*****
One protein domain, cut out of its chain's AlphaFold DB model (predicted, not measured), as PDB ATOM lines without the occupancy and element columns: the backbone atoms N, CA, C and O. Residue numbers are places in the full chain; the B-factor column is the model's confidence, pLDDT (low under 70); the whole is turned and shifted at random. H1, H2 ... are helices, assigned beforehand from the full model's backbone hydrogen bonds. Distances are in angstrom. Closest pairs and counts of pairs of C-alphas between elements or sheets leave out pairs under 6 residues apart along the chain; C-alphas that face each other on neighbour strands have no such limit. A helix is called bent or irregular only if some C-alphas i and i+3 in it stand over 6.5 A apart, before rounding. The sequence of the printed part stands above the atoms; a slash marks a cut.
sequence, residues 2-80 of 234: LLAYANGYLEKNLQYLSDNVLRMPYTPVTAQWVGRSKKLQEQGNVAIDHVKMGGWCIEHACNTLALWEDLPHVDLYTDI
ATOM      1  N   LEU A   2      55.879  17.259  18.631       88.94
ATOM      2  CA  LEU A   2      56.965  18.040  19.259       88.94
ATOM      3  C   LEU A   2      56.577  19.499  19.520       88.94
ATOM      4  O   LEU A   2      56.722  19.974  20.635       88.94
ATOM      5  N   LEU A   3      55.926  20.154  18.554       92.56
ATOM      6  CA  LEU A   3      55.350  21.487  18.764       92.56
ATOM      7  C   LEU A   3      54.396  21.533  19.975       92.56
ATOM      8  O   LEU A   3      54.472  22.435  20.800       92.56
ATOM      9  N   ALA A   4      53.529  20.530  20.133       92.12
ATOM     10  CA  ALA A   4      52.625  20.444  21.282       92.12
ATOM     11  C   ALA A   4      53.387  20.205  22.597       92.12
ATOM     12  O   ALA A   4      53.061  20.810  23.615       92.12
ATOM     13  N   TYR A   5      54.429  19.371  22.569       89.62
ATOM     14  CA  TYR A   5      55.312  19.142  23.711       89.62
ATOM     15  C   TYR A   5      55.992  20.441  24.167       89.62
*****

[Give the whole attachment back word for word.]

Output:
One protein domain, cut out of its chain's AlphaFold DB model (predicted, not measured), as PDB ATOM lines without the occupancy and element columns: the backbone atoms N, CA, C and O. Residue numbers are places in the full chain; the B-factor column is the model's confidence, pLDDT (low under 70); the whole is turned and shifted at random. H1, H2 ... are helices, assigned beforehand from the full model's backbone hydrogen bonds. Distances are in angstrom. Closest pairs and counts of pairs of C-alphas between elements or sheets leave out pairs under 6 residues apart along the chain; C-alphas that face each other on neighbour strands have no such limit. A helix is called bent or irregular only if some C-alphas i and i+3 in it stand over 6.5 A apart, before rounding. The sequence of the printed part stands above the atoms; a slash marks a cut.
sequence, residues 2-80 of 234: LLAYANGYLEKNLQYLSDNVLRMPYTPVTAQWVGRSKKLQEQGNVAIDHVKMGGWCIEHACNTLALWEDLPHVDLYTDI
ATOM      1  N   LEU A   2      55.879  17.259  18.631       88.94
ATOM      2  CA  LEU A   2      56.965  18.040  19.259       88.94
ATOM      3  C   LEU A   2      56.577  19.499  19.520       88.94
ATOM      4  O   LEU A   2      56.722  19.974  20.635       88.94
ATOM      5  N   LEU A   3      55.926  20.154  18.554       92.56
ATOM      6  CA  LEU A   3      55.350  21.487  18.764       92.56
ATOM      7  C   LEU A   3      54.396  21.533  19.975       92.56
ATOM      8  O   LEU A   3      54.472  22.435  20.800       92.56
ATOM      9  N   ALA A   4      53.529  20.530  20.133       92.12
ATOM     10  CA  ALA A   4      52.625  20.444  21.282       92.12
ATOM     11  C   ALA A   4      53.387  20.205  22.597       92.12
ATOM     12  O   ALA A   4      53.061  20.810  23.615       92.12
ATOM     13  N   TYR A   5      54.429  19.371  22.569       89.62
ATOM     14  CA  TYR A   5      55.312  19.142  23.711       89.62
ATOM     15  C   TYR A   5      55.992  20.441  24.167       89.62